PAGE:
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C h e m i c a l Properties In the following Sections the chemical properties of biguanide and its derivatives are systematically considered. Attention may be drawn to the particularly extensive and detailed recent studies concerning biguanides 412 The Chemistry of Biguanides as sources of guanamines and pyrimidines (Section H). The basic nature and properties of biguanides have already been dealt with in Section VI B. A. Thermal Decomposition 1. Arylbiguanides The thermal decomposition of phenylbiguanide, both in the presence and absence of ammonium chloride and aniline hydrochloride, has been studied in some detail (669) with the following results (equations 1 and 2, R ----Ph) : R _ N H .
The reaction has been extended to 1,1disubstituted biguanides (548) and to several other examples (767, 527). 419 F. Kurzer and E. D. Pitchfork H . Condensation w i t h Esters The reaction of biguanides with esters was first studied in detail by Rackmann (578) who showed that ethyl formate and arylbiguanides gave 2,4-diamino-6-substituted s-triazines (LXXXIII, where R', R" and R" may vary widely). ~NIII q- AlkOH +HgO NHR' (LXXXm} 1. Saturated Esters In 1940, phenylbiguanide and ethyl formate were reported (735) to react at room temperature to give a triazine, also formed on fusion of phenylbiguanide and diphenylformamide at 145 ~ Further experience gained with Paludfine (t55)showed that the products were N~-arylguanamines (LXXXII[; R ' = P h , R ' : R m = H ; or R'=p-C1C~H4; R*=Pr~; R " ~ H).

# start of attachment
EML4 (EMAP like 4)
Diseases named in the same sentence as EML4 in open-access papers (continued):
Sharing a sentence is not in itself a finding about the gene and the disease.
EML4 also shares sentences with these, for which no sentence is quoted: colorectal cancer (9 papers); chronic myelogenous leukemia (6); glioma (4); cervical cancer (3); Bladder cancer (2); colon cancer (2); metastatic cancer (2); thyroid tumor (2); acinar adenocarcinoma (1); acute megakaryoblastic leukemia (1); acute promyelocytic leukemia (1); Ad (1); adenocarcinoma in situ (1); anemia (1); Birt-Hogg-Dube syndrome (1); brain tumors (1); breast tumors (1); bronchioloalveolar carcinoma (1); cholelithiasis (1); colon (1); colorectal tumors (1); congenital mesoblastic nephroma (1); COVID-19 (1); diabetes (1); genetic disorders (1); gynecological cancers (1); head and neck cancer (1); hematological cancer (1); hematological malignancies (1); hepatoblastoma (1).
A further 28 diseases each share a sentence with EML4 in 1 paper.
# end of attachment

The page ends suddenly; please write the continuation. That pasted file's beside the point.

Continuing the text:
In the presence of too high a concentration of acid, however, amidinoureas will result (572, 730). Thus, the appropriate reactants give the desired 1-arylbiguanides in boiling 12% hydrochloric acid, but yield N-amidino-N'arylureas in 22% acid. Since 22% hydrochloric acid converts the biguanide into the amidinourea (730), support is provided for the primary formation of the biguanides. NH2 II n 0 NFI A r N H 2 + HsN" C. N H . CN 22% HCI Zl NH ""~0/-"* A r N H 9C- N H . C. N H s II Ii NH NH Time, as well as acid concentration, is a factor controlling the nature of the product.